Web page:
In 1991, we discovered a subfamily of the MAPKs, the c-Jun N-terminal kinases, JNKs (also called stress-activated protein kinases, SAPKs). The JNKs participate in protein phosphorylation/signal transduction cascades that are homologous to, but largely distinct from the more familiar Ras-extracellular signal-regulated kinase (ERK) pathway. The JNKs and a related MAPK pathway, the p38 pathway, are activated in response to inflammatory cytokines (TNF, IL-1), pathogen-associated molecular patterns (PAMPs, conserved molecular moieties such as bacterial lipopolysaccharide [LPS] and peptidoglycans produced by microbial pathogens), danger-associated molecular patterns (DAMPs, conserved molecular species such as oxidized LDL [oxLDL] produced endogenously by cells in response to stress), environmental stresses, (heat shock, UV light g radiation), chemical stress (protein synthesis inhibition), and ischemic reperfusion injury. The JNKs and p38s can also be activated by polypeptide mitogens. Once activated, the JNKs can, among other things, phosphorylate and activate the trans activation function of c-Jun and activating transcription factor-2 (ATF2), components of the activator protein-1 (AP-1) heterodimeric transctription factor.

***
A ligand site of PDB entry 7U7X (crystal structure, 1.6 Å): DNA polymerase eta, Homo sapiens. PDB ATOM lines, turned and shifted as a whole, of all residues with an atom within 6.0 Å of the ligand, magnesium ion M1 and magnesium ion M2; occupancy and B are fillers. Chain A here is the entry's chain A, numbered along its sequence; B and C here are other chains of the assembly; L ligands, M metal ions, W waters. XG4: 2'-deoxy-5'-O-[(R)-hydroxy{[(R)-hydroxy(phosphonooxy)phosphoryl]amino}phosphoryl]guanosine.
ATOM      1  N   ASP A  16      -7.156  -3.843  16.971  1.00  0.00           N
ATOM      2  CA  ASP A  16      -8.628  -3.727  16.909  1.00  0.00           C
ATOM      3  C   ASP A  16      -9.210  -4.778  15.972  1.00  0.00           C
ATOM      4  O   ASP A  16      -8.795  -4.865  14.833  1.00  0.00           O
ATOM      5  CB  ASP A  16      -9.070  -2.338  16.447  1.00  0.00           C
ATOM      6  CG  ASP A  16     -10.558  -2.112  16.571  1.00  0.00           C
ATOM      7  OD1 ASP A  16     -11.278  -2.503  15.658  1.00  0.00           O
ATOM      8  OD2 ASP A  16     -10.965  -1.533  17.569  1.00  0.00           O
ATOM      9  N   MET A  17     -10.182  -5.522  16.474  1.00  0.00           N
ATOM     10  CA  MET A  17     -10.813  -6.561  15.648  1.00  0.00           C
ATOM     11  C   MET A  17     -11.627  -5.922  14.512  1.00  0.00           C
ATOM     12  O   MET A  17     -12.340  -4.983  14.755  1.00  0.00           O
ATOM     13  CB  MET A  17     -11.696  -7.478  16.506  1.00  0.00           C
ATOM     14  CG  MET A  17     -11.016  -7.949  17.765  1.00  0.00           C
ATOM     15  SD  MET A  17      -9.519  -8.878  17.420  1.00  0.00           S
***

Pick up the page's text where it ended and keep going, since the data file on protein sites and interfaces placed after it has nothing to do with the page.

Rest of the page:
1) Dissection of a mechanism by which PAMPs/DAMPs recruit JNK and p38 to contribute to the inflammatory response. Germinal center kinase (GCK) and the regulation of JNK and p38 by PAMPs/DAMPs.
GCK is the founding member of a protein kinase group distantly related to S. cerevisiae Ste20. We have made a number of observations concerning GCK as a regulator of JNK and p38.
- Transient expression of GCK potently activates coexpressed JNK.